I would love to play in a World Cup, but I’ve been so far out of that team for the last ten months. I love playing soccer. If I get called in, I get called in and I’ll be ready. For me, I’ve always been fit and dedicated. If I get an opportunity I hope to be ready and make the most out of it.
You’re six days away from running the New York Marathon. Are you ready?
I think I’m ready. This is my first marathon. I’ve tried to listen to as many people’s advice as I can, but I’m coming from a total different situation than other people because I’ve only been able to train for five weeks. I just started running five and a half weeks ago.
Because I had a broken collarbone. I don’t think people understand it because I don’t talk about it. People train for these things for four to six months, but I’ve just had to crank up my mileage. I haven’t been able to taper or train for a long time. I just started running and built my way up from seven miles. I stayed really fit by walking the Harvard bleachers for a month after I broke my collarbone and killing myself doing those. It saved me because the day that I started to run, I felt awesome. I think my training has been pretty easy because I stayed in such good shape, but I have no idea what I am doing! I ran 18 miles last weekend. I’m trying to go day by day and plan my own thing, but I don’t really know what I’m doing. I think I’m ready, but I have no idea to be honest.
Do you have a goal?
I want to complete this race. I’m doing it for a charity and it’s way bigger than me. It is hard because I am competitive with myself and with other people so if I finish this thing in under four and a half, I would be very happy with myself. Crossing the line is the most important thing for me.
Tell me about the charity you are running for.
It is Grassroots Soccer. I’ve been an ambassador for the charity for two years. I met Ethan Zohn three years ago. He’s amazing. He donated his money from Survivor to this charity. It is to help kids in Africa who are HIV positive and those who aren’t HIV positive to live a healthy lifestyle. It uses soccer to provide education. Ethan has battled through cancer just this year and he’s running this marathon. I’m hoping to go to Africa in December and help out. That’s the only reason I’m doing this.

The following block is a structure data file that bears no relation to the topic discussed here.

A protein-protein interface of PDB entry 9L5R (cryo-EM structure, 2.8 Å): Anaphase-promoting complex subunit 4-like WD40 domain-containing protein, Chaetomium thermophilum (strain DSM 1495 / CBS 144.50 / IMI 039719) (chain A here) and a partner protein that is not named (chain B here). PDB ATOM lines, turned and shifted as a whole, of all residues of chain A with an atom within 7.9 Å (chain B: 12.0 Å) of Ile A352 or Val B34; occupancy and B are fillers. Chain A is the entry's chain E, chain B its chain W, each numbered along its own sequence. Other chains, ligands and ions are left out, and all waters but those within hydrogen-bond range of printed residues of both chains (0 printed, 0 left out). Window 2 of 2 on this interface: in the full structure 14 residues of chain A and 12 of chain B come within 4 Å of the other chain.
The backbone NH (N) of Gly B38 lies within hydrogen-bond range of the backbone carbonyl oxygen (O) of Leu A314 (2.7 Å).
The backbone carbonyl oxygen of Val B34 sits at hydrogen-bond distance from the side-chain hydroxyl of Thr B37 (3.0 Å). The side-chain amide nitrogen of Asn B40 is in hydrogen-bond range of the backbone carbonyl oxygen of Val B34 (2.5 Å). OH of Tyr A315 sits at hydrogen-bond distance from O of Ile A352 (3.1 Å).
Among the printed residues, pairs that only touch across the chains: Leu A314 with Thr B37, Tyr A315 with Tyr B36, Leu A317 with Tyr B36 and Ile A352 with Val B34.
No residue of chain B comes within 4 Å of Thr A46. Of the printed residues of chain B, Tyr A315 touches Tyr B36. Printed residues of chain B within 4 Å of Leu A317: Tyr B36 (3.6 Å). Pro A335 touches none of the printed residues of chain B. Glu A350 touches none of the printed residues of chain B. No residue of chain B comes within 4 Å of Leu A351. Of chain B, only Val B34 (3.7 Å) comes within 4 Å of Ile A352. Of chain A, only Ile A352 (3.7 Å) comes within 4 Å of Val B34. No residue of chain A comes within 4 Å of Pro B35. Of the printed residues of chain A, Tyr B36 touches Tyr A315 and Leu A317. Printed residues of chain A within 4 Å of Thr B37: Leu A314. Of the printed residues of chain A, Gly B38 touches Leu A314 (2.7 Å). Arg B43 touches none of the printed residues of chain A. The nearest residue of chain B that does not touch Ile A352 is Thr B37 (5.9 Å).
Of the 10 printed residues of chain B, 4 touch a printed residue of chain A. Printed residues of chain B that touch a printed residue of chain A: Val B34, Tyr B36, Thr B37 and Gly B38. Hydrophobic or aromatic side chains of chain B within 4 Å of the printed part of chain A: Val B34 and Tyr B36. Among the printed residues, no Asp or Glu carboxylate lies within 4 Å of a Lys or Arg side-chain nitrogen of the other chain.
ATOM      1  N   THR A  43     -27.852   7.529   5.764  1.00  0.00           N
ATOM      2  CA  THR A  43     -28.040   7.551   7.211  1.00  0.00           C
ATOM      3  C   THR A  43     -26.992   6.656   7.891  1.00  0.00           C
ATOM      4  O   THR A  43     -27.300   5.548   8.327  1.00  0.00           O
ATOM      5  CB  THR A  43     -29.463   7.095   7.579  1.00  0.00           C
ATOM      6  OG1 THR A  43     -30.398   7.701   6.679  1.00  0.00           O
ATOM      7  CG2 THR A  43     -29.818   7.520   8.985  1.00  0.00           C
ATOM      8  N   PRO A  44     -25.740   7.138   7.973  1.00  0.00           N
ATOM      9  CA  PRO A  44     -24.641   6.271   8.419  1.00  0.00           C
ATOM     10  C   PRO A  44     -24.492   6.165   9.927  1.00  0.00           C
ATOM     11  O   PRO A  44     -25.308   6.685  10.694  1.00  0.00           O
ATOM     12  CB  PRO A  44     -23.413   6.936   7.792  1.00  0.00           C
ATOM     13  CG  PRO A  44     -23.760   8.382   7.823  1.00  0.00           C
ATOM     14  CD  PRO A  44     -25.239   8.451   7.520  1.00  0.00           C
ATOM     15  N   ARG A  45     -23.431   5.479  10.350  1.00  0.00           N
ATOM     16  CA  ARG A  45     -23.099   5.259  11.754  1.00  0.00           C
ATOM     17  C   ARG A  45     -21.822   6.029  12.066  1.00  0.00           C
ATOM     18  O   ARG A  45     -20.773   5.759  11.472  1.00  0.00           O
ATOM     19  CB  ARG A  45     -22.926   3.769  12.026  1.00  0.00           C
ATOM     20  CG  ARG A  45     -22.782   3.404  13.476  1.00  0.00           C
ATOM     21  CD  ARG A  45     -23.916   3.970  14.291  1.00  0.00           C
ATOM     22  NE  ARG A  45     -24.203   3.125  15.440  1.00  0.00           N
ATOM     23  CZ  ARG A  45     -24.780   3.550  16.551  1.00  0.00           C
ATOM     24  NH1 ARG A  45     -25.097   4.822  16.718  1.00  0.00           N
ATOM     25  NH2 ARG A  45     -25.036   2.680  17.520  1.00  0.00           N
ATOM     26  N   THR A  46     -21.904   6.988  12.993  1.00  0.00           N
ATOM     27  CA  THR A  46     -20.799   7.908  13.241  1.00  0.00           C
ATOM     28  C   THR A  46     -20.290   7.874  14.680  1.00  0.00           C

What else are you doing besides training for a marathon during the off-season?
I’ve been doing some commentating. I did the WPS final and I did my first MLS game, the Galaxy game, two weeks ago. I’m interested in doing that. I’m coaching out here at a private, independent school that has been pretty interesting because I haven’t ever coached at a private school before. It’s more intense than my college team was. I’m doing private training. I’m doing a lot of random things and trying to figure out in what path I am going to go. Once I can touch a ball in two weeks I am going to be very excited and I’m going to train and play some more soccer.
Are you doing much with PUMA these days?
One of the great things about me being here in Boston is I’m very involved with them. I actually do marketing for them and I’m kind of a spokesperson, which is why I’m always doing these appearances on their behalf. I try to represent the brand and they keep me busy out here.
Are you disappointed with the support that the WPS has gotten from soccer fans and players?
We need the support of people who love the game of soccer. That would be amazing for the WPS. It’s hard for me to accept that a lot of the kids I meet here in Boston have never even heard of the Boston Breakers. If we would have had a professional team when I was growing up in Wisconsin, I would have been going every weekend with my family.
I’m a big fan of taking it out into the communities. We’re not just soccer players, we’re role models. I love fashion. I love to travel. How can we take these girls and show them different sides to us?
We have a responsibility and an obligation to do a lot more than what we are doing. I still think that instead of just going home from training there is so much more that we as players could do to help this league and help our team out by getting more involved in the community. Maybe I’m just a different kind of person and I’m not satisfied with just being a soccer player, but we could do so much more. If me and every player on my team had an obligation to sell 25 tickets to every soccer match, what could do that do? How many more families and business would I be meeting and bringing in? I just think there needs to be a lot more passion and responsibility from the players.
* You can support Grassroots Soccer and Leslie in her effort to tame the NY Marathon by making a contribution here.
Leslie Osborne out on the youth soccer field converting one fan at a time.